Like in America, land in Scotland is divided into many different jurisdictions; political and religious. Because libraries and archives organize and catalog their holdings by these geographical divisions, it is important to understand what divisions are used. One confusion of these many administrative districts is their intersecting of each other. Additionally, in 1974, Scotland reorganized its thirty-four counties of old into twelve jurisdictional regions. Most libraries organized and based their cataloging of their Scottish holdings according to the county system as of 1891; firmly established after the 1889 Local Government Scotland Act.

Within Scotlandís counties are multiple jurisdictions called parishes: both church parishes and civil parishes. Records may be organized depending upon these two types of parishes. For example, birth, death and marriage records, before 1855, are filed with the historic church parishes, but then beginning in 1855 they are filed in the civil parishes of the county. Ecclesiastical parishes are based upon the Church of Scotland, but those parishes can be identical to the civil parishes of the same are, though there are exceptions. Civil Parishes, created around 1845, are the government's parishes which in 1930 were re-designated as districts and then in 1975 changed to Council Area. Realize that many towns can have the same names of civil parishes; distinguish the difference. Wikipedia has a page that provides a good explanation of the Civil Parishes of Scotland and identifies all 871:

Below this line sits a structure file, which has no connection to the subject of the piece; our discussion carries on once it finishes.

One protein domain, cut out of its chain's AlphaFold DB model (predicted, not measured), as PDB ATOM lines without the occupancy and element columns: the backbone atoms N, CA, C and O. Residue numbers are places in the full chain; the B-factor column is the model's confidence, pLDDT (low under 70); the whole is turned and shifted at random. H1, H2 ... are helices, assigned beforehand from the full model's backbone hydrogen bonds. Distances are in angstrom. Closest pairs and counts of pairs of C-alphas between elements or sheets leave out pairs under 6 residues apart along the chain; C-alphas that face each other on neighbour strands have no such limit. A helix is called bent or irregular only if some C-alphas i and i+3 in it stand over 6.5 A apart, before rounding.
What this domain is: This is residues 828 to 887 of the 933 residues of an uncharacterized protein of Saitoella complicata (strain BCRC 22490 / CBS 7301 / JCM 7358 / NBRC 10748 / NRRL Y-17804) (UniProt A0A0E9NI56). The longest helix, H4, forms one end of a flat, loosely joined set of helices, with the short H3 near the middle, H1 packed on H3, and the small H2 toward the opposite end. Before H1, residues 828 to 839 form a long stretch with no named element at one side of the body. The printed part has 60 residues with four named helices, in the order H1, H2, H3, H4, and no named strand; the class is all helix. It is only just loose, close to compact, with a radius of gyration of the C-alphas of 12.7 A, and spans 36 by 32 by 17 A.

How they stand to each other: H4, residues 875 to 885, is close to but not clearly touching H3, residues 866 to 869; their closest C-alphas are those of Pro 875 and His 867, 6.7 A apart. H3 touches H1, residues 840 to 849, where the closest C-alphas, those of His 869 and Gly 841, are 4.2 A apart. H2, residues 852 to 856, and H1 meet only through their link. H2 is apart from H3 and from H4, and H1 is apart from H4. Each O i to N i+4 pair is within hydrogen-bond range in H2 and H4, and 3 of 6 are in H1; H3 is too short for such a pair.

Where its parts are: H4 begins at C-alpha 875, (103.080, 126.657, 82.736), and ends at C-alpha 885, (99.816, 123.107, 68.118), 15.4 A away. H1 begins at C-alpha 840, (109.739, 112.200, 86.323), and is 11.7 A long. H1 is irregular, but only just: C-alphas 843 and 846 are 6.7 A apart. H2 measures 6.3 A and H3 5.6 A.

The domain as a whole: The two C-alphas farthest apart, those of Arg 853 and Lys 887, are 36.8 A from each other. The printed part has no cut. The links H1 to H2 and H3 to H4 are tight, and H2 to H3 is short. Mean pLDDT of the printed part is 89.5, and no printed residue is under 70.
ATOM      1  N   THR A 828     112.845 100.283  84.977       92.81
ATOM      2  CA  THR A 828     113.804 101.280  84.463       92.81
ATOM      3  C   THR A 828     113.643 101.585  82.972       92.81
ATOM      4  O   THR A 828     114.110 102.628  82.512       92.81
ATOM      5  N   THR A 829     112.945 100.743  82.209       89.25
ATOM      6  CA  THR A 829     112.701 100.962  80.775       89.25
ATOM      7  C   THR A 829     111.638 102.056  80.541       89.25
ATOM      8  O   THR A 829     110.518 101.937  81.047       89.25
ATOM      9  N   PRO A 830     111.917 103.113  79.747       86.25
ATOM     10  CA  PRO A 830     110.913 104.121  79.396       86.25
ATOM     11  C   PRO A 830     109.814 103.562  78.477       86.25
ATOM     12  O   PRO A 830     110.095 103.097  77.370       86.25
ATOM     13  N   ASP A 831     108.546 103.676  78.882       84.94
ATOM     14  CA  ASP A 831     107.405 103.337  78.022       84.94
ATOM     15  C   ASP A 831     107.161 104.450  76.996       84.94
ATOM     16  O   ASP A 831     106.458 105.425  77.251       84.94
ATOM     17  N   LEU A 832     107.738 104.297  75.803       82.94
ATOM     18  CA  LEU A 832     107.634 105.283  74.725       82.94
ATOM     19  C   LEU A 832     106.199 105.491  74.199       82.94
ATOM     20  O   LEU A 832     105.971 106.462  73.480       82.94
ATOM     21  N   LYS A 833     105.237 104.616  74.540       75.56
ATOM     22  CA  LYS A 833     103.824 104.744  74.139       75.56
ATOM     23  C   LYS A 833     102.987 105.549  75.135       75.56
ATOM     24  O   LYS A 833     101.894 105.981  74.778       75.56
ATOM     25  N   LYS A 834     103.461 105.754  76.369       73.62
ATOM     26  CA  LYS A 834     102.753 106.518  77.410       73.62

If you can locate a county in Scotland where your ancestor came from, you may be able to narrow down your research to one of the parishes in that county. However, if you already know the town the ancestor came from, identifying the parish and county is easier.